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Current nonprofit sector research and recommendations for effective day-to-day practice from ASU faculty, staff, students, and the nonprofit and philanthropic community.
Have you ever gone through the process of baking a cake from scratch? Pulling out all the ingredients, measuring everything, mixing, scraping the sides of the bowl, mixing again? Pouring the batter into the pan, sliding it into the oven and then just when it begins to rise a little, pull it out of the oven? Before it’s done? No? That is what diversity is without inclusion, a half-baked cake. A cake that will not stand on its own, that would probably make you sick if you tried to eat it.
How then, can we expect diversity, one-half of a process, to be enough to keep organizations sustainable and relatable? Diversity is great for getting many different experiences and voices in the same room, but inclusion is making sure they all have what they need to be successful. That process would look like hiring someone in a wheelchair but not installing ramps that would make getting inside the building easier or hiring someone who is Muslim but not providing a private, quiet space for prayer. The old method of introducing diversity with outdated trainings and threats for non-compliance have proven to not work well, so what is the new way?
How can organizations institute change that keeps their organizations thriving? According to J. Nortz in an article from the Rochester Business Journal, some essential practices for authentic inclusion are pairing new hires with a manager as a mentor, more individual and group contact to foster relationships, social accountability and transparent hiring and compensation. Mentorship helps new hires to quickly learn the ropes and gives them an outlet for navigating relationships. More individual and group contact helps to remind people that everyone is a human being with lives and feelings, social accountability ensure that any negativity is quickly drowned out and transparent hiring practices ensures that there is an equal playing field starting with a job listing with a salary range. These practices lead to happier employees, more creativity and innovation, more collaboration and greater organizational loyalty. It is a fully baked cake, ready for icing such as improved organizational output, more funds raised, and a work environment that everyone competes to join.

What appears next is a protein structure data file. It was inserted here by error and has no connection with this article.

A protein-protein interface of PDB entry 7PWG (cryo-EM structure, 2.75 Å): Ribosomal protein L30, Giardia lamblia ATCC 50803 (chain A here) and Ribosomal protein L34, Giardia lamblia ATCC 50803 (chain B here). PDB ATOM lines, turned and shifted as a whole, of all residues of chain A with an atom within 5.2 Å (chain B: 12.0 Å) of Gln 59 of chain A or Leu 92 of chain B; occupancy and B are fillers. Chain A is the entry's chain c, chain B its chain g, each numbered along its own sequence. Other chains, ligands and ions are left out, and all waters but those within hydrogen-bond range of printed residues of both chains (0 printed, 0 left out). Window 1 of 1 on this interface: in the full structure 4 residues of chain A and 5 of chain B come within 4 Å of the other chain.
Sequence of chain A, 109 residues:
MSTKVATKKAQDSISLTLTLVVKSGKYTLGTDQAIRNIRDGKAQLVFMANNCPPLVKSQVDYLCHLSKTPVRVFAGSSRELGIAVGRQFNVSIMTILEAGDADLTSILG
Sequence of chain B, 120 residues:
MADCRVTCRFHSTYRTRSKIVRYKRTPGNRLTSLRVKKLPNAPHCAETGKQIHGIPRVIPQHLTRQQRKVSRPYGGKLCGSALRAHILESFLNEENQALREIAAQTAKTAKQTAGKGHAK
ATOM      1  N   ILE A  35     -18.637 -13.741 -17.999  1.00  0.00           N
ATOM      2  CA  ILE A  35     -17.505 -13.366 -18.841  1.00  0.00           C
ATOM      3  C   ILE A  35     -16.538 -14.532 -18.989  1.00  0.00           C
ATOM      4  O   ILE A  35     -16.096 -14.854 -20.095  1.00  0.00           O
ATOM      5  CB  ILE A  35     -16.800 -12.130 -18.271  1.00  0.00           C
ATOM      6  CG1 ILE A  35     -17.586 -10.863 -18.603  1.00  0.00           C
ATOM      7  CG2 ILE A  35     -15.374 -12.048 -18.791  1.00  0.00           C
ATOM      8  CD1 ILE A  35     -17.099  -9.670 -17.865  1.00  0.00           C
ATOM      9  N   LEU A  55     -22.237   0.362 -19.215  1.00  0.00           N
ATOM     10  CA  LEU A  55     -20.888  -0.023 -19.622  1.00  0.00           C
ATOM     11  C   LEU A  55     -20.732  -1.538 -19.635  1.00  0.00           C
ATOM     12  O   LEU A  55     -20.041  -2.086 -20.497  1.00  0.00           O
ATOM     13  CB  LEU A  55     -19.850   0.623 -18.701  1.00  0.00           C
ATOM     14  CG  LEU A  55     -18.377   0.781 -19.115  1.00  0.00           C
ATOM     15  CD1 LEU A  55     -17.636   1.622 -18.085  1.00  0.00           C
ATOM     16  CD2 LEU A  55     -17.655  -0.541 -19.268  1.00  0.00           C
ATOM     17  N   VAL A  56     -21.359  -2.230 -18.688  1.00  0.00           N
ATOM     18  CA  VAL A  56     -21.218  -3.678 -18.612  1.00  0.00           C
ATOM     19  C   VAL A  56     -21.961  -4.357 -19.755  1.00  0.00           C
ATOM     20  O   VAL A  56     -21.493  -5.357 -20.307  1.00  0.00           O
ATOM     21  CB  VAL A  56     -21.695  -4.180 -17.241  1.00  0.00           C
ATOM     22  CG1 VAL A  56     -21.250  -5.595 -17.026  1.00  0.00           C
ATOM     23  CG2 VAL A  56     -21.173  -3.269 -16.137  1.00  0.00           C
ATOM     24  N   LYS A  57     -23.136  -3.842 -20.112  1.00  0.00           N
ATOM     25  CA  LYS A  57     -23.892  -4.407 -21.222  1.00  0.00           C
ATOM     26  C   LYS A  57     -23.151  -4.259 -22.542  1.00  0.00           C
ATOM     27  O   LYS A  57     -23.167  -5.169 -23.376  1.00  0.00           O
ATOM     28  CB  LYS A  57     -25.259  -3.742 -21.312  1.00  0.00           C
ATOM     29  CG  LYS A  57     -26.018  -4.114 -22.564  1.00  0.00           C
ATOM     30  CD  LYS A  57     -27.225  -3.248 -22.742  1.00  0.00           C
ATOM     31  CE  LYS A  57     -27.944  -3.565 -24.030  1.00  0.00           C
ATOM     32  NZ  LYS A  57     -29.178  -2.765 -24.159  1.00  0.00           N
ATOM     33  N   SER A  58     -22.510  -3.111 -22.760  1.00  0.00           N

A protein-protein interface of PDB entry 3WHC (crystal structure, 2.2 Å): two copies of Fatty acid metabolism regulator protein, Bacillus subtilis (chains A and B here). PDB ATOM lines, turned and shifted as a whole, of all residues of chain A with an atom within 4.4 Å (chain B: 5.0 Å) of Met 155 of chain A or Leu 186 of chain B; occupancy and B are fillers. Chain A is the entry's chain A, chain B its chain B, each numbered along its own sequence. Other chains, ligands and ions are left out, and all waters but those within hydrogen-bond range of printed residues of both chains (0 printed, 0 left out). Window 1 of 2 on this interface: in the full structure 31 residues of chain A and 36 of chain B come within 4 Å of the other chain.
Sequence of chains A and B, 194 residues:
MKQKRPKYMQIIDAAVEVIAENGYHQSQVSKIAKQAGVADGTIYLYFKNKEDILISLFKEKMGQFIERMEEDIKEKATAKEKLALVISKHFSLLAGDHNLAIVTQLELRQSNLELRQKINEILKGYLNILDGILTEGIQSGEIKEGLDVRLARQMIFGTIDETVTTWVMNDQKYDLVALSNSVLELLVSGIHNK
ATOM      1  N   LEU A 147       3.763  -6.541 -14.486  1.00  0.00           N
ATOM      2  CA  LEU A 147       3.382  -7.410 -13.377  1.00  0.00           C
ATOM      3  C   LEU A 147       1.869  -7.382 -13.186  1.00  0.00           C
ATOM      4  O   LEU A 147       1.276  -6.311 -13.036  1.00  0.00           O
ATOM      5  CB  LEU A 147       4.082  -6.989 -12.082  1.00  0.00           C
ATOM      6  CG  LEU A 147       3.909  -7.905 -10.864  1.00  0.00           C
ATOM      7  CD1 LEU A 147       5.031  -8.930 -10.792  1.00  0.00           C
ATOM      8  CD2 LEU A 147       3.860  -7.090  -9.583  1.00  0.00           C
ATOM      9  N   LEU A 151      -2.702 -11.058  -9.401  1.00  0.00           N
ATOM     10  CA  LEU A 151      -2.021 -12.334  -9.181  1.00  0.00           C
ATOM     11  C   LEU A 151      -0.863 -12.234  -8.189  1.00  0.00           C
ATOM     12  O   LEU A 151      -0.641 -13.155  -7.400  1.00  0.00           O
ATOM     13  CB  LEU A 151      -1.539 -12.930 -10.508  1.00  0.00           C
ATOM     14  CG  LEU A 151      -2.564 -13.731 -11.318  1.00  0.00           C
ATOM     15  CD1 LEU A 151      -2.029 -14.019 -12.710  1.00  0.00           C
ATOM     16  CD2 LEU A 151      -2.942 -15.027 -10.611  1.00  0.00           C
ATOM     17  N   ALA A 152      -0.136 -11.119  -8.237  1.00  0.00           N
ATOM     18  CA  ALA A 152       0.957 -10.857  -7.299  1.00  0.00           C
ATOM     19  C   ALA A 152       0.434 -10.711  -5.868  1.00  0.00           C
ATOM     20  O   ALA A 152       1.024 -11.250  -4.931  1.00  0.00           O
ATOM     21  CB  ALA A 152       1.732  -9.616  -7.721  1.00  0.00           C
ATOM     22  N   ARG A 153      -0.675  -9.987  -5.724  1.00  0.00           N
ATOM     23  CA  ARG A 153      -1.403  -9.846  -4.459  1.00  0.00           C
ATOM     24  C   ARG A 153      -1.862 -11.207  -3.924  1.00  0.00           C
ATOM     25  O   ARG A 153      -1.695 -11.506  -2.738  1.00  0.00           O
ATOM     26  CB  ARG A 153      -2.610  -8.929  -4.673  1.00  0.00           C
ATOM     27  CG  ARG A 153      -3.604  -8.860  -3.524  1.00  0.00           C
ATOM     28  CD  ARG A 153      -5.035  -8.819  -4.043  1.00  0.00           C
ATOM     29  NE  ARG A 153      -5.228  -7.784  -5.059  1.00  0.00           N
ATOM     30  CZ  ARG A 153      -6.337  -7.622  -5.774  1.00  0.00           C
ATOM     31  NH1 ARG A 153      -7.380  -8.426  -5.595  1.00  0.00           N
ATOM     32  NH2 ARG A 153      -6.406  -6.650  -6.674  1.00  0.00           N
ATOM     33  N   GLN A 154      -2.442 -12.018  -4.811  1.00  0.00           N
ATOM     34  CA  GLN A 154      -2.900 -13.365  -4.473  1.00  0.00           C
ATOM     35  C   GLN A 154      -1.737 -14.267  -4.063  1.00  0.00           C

If you are in a position of power in your organization, offer up these four proven methods of inclusion and see how beautiful you cake turns out!
JeKaren Olaoya is a graduate of the Master of Nonprofit Leadership and Management program at Arizona State University. Olaoya completed her undergraduate degree in Art and Sociology at Mercer University in Macon, GA. Her passion is social justice work related to racial equity, diversity and inclusion, and community development.